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Celebrating Shavuot with the Samaritans

On Sunday, Israel’s Samaritans—members of a Jewish sect that broke away around the 5th century BCE—gathered to celebrate what on their calendar was the first day of the holiday of Shavuot. The Samaritans recognize the authority of the Pentateuch but not that of the other biblical books or of the rabbinic tradition. Alongside a series of photographs of the holiday rituals, the Times of Israel writes:

[W]hereas Jews celebrated Shavuot last Wednesday, the Samaritans marked the festival, as always, on Sunday. The discrepancy comes from the verse which says that, “You shall count for yourselves from the day after the Sabbath, . . . seven complete weeks; until the day after the seventh Sabbath you shall count fifty days [until Shavuot]” (Leviticus 23:15-16).

Rabbinic Judaism interprets “the day after the Sabbath” as referring to the day after the first day of the Passover festival [on which Sabbath-like restrictions are observed]. However, the Samaritans understand it literally to mean Shabbat, so they begin counting their seven weeks from the Saturday during Passover. . . . [F]or the Samaritans, Shavuot is a seven-day festival, and as one of the three [annual] pilgrimage festivals, the faithful all gather on Mount Gerizim, near the West Bank city of Nablus, which they believe is God’s chosen site rather than Jerusalem.

From the nearly 1,000,000 strong Samaritan kingdom that existed in the Roman period, only 750 Samaritans populate the earth today. Half live in the Samaritan village on Mount Gerizim and the other half live in the Israeli city of Holon.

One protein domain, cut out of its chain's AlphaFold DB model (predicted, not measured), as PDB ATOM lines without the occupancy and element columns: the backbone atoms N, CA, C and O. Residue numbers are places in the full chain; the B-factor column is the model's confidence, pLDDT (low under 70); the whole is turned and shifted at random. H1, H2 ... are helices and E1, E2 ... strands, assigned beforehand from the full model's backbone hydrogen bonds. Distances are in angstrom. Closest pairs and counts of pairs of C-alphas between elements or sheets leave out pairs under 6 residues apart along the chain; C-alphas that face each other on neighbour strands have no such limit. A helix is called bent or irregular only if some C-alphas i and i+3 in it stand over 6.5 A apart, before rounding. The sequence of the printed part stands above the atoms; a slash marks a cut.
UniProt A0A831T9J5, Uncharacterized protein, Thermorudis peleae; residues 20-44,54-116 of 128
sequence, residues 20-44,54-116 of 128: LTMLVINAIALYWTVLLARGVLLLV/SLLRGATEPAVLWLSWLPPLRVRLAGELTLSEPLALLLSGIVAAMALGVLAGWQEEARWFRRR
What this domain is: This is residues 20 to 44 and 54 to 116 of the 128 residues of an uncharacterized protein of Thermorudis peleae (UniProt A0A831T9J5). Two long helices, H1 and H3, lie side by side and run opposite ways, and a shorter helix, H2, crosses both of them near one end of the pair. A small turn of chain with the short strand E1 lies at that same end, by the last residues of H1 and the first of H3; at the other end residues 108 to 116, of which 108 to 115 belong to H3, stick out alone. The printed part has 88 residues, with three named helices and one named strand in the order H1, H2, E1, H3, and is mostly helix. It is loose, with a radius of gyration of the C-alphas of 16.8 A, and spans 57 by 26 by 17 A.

Read more at Times of Israel

More about: Religion & Holidays, Samaritans, Shavuot

Toward an Iran Policy That Looks at the Big Picture

On Monday, Secretary of State Mike Pompeo delivered a speech outlining a new U.S. approach to the Islamic Republic. Ray Takeyh and Mark Dubowitz explain why it constitutes an important and much-needed rejection of past errors:

For too long, a peculiar consensus has suggested that it is possible to isolate the nuclear issue from all other areas of contention and resolve it in a satisfactory manner. The subsidiary [assumption] embedded in this logic is that despite the bluster of Iran’s rulers, it is governed by cautious men, who if offered sufficient incentives and soothing language would respond with pragmatism. No one embraced this notion more ardently than the former secretary of state, John Kerry, who crafted an accord whose deficiencies are apparent to all but the most hardened partisans. . . .

A regime as dangerous as the Iranian one requires no less than a comprehensive strategy to counter it. This means exploiting all of its vulnerabilities, increasing the costs of its foreign adventures, draining its economy, and aiding our allies. Most importantly, the United States must find a way of connecting itself to domestic opposition that continuously haunts the mullahs.

Washington should no longer settle for an arms-control agreement that paves Iran’s path to a bomb but rather a restrictive accord that ends its nuclear aspirations. The United States should not implore its allies to share the Middle East with Iran, as Barack Obama did, but partner with them in defeating the clerical imperialists. And most importantly, the United States should never forget that its most indispensable ally is the Iranian people.

Read more at Foreign Policy

More about: Iran, Iran nuclear program, Mike Pompeo, U.S. Foreign policy